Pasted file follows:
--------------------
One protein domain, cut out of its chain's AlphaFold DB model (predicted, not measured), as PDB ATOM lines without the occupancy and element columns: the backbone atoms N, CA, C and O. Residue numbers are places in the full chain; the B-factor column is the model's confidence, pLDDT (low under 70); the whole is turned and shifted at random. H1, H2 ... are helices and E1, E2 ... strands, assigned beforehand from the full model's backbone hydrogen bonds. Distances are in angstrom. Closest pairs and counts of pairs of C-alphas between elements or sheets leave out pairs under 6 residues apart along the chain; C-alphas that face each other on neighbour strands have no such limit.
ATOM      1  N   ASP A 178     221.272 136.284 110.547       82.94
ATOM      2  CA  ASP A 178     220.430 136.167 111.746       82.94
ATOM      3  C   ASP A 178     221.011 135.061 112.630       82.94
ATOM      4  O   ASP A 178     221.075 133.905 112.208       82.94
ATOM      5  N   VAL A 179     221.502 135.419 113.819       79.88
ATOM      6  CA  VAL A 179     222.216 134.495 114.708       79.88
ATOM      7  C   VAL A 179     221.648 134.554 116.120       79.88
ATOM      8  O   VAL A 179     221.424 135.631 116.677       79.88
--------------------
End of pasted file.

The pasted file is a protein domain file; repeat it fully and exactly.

One protein domain, cut out of its chain's AlphaFold DB model (predicted, not measured), as PDB ATOM lines without the occupancy and element columns: the backbone atoms N, CA, C and O. Residue numbers are places in the full chain; the B-factor column is the model's confidence, pLDDT (low under 70); the whole is turned and shifted at random. H1, H2 ... are helices and E1, E2 ... strands, assigned beforehand from the full model's backbone hydrogen bonds. Distances are in angstrom. Closest pairs and counts of pairs of C-alphas between elements or sheets leave out pairs under 6 residues apart along the chain; C-alphas that face each other on neighbour strands have no such limit.
ATOM      1  N   ASP A 178     221.272 136.284 110.547       82.94
ATOM      2  CA  ASP A 178     220.430 136.167 111.746       82.94
ATOM      3  C   ASP A 178     221.011 135.061 112.630       82.94
ATOM      4  O   ASP A 178     221.075 133.905 112.208       82.94
ATOM      5  N   VAL A 179     221.502 135.419 113.819       79.88
ATOM      6  CA  VAL A 179     222.216 134.495 114.708       79.88
ATOM      7  C   VAL A 179     221.648 134.554 116.120       79.88
ATOM      8  O   VAL A 179     221.424 135.631 116.677       79.88